For now, I’m calling it good enough for pajamas, and happily moving on to the next project. Even though this looks like hospital clothes. Hopefully the next thing will turn out better. But at least I shouldn’t have any trouble with nursing in these pjs. (Note to self: Next time, take the time to make the Plantain.)

put a bird on it

IMG_1329There was a week or week and a half or so near the end of March where I had absolutely no time to sew at home– I had five rehearsals for various music things in 7 days (!), and all more in the northern part of the state. My parents live closer to everything I do than I do now, and I still teach there anyway, so I just killed the extra time at their place rather than lose the extra hour (and gas/toll money) driving home and back. The point of all this is that my mom is great, and not only let me use her sewing machine to construct these badly-needed pajama pants, she also let me raid her stash! I tried really hard to finish these in April, because it’s the one contribution to Pink April that I could have possibly had in my anti-pink stash, but didn’t quite make it.

To continue the running theme of Sewaholic patterns that I seem to have going on this year, these are the Tofino pants. The side panels didn’t really add a whole lot of extra construction time, and I like that I can mix fabrics. The added waistband piece vs. fold over and sew is kind of nice, too–I think the crotch depth of this pair is more flattering than other pj pants I’ve made. Plus once the top starts getting holes in the top but the rest of the pants are still in good shape, I could always just remove that piece and sew on a new waistband, rather than toss the whole pair!

IMG_1324Isn’t this bird print fun? I’ve had it for a couple of years. I originally bought it with a Sewaholic Crescent skirt in mind, since the pattern specifically says it works with quilt cotton! But in typical fashion, the print ended up being a much larger scale than I’d thought when I ordered, and I just didn’t think it would work for the skirt seaming, especially in the yoke. But it’s great for crazy loud pj pants! Of course, since I bought it for a skirt, I didn’t have quite enough to make the full-length pj pants. I didn’t want to make the shorts, because pants that were lighter than flannel but warmer than shorts were really what I needed. I seriously thought about cropping the pants to mid-calf to see if I could squeeze them out, but then Mom said she wouldn’t mind letting me steal a piece of her quilt cotton. I settled on this bright dragonfly print. I had to cut it on the crosswise grain to squeeze it out, but it still worked.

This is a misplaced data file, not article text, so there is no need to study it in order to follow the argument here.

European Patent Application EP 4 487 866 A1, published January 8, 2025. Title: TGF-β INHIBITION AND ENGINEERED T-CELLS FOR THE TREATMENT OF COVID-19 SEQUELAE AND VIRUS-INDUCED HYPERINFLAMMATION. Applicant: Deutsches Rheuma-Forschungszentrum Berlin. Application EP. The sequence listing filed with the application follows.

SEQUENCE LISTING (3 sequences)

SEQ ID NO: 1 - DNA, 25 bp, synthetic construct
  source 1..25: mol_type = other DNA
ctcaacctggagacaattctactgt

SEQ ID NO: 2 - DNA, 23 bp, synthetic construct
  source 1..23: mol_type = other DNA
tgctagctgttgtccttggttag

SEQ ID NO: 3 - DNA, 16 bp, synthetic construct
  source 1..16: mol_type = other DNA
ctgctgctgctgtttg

IMG_1326There really isn’t too much I can say about construction, other than they were easy, just a little time-consuming to get the piping sandwiched in well. They’re super-comfortable. I’ve been wearing these literally every single night since I finished. I think this may be my new go-to pajama pattern!

On a random note, every time I look at the print, I think of this song.Which isn’t a bad thing, since it’s pretty and it has a great flute solo in it. Yes, I will freely admit that I have a strong bias towards songs that feature my instrument!

 Stashbusting stats:

Total used up (from my stash): 2.5 yards. Plus some piping, though I unfortunately had to buy another pack because I ran out with one line to go.

And since I forgot to add it to my last post, total used up from the Plantain cardigan: ~1.1 yards.

Fairly quickie refashion

Working on Saturdays always makes me a little cranky. The good thing was that I got off earlier than I thought (ok, not so good for my wallet), so I decided to do some sewing. I’m more inclined to refashioning when I’m cranky, because then I get to destroy things first. So I took one of my more recent thrift store acquisitions and chopped it up a bit. (Picture-heavy post coming up.)

I liked the color of this dress. And oddly, I liked the ruffle at the bottom.

I also liked this cute matching belt. Unfortunately, even at its tightest, the belt is too big for me. Which was a pretty big factor in what I ended up doing with it.